Diners in England will see the calorie content of dishes appear on menus from today (6 April) as part of a government drive to tackle obesity and improve the nation’s health.
Under the new rules, businesses with more than 250 employees in England, including cafes, restaurants and takeaways, must display the calorie information of non-prepacked food and soft drinks for customers.
Calories need to be displayed at the point of choice for the customer, such as on physical menus, online menus, food delivery platforms and food labels.
The measures have been introduced to help consumers make more informed, healthier choices when eating out or ordering takeaways, and form part of the government’s wider war on obesity.
A Department of Health and Social Care spokesman said: “Obesity is one of the biggest health issues we face as a country and clear food labelling plays an important role in helping people make healthier choices for themselves and their families.
“We are all used to seeing nutritional information on products sold in supermarkets and displaying calorie information on menus can help us consume fewer calories when eating out or getting a takeaway.
“The regulations will also allow businesses to provide menus without calorie information at the request of the customer.”
What are the obesity figures in the UK?
It is estimated that overweight and obesity-related conditions cost the NHS £6.1 billion each year.
Almost two-thirds (63%) of adults in England are overweight or obese, and one in three children leave primary school at an unhealthy weight.
A Public Health England survey on calorie reduction showed that 79% of respondents said menus should include the number of calories in food and drinks.
However, the move has received a mixed response, with one charity warning this will negatively affect people with eating disorders.
Director of external affairs at Beat, Tom Quinn, said the eating disorder charity was “extremely disappointed” at the decision, and warned it could create a fixation on restricting calories or increase feelings of guilt among those with an eating disorder.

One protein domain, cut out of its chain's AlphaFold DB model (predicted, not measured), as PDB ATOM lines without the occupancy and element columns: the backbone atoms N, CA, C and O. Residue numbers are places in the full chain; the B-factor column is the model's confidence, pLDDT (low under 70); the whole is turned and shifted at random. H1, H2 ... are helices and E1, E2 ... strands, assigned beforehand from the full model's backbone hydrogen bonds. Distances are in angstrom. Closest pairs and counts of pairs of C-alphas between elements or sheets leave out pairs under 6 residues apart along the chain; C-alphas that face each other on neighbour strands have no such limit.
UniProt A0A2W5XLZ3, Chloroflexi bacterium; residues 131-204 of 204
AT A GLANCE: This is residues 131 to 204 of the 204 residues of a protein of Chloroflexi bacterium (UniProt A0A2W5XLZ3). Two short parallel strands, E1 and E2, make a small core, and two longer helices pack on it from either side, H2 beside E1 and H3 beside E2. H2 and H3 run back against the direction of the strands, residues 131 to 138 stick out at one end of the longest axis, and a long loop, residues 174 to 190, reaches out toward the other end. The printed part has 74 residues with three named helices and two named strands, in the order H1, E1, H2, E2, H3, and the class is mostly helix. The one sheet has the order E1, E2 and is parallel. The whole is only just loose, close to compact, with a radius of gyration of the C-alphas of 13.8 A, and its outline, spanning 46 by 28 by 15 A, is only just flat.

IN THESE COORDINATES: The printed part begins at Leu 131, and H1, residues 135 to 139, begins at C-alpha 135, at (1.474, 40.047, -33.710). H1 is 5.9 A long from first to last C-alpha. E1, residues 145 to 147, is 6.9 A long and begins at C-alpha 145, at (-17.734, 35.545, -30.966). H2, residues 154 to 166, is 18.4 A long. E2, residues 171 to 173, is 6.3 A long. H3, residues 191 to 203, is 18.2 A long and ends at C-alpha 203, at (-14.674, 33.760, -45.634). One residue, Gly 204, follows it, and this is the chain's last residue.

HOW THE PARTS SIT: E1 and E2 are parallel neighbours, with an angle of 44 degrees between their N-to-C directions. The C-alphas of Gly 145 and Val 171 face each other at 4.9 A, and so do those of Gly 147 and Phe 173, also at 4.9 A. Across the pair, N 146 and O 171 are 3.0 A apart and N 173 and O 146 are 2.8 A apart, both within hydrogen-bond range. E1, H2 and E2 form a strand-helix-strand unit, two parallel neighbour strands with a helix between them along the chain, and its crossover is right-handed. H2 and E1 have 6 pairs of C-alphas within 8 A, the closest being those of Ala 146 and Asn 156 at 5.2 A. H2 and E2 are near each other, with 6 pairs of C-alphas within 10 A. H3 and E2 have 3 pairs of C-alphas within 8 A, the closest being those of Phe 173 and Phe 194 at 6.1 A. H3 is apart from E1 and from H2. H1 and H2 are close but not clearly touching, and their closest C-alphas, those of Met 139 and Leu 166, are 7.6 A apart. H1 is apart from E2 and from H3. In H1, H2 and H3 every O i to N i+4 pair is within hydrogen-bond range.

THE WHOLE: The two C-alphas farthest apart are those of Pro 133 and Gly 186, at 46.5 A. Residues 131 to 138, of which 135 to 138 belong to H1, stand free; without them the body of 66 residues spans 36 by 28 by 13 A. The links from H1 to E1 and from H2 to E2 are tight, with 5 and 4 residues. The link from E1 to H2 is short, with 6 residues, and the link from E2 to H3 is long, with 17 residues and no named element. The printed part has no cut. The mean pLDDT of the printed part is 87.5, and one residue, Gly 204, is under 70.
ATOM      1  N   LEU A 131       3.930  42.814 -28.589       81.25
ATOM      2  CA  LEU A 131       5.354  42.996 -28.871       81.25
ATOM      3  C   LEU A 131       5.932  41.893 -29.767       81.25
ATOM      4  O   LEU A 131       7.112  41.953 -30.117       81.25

He said: “We know from the people we support that including calories on menus can contribute to harmful eating disorder thoughts and behaviours worsening.
“For instance, it can increase a fixation on restricting calories for those with anorexia or bulimia, or increase feelings of guilt for those with binge-eating disorder.
“There is also very limited evidence that the legislation will lead to changed eating habits among the general population.
Henry Dimbleby, who co-founded the Leon restaurant chain, described the move as a “small intervention” and argued it will help companies make more informed choices about their menu options.
Speaking on BBC Radio 4’s Today programme, Mr Dimbleby, who is also lead non-executive director at the Department for Environment, Food and Rural Affairs, said: “If you look at what calorie labelling might do, I think it is a small intervention.
“The primary benefit, I think, actually, and from my experience at Leon – which we sold last year, I should say, so I’m not involved at the moment – it will make companies think a bit more carefully about what they put on the menu.
“But for the customer… I doubt it will have much effect for eating out.”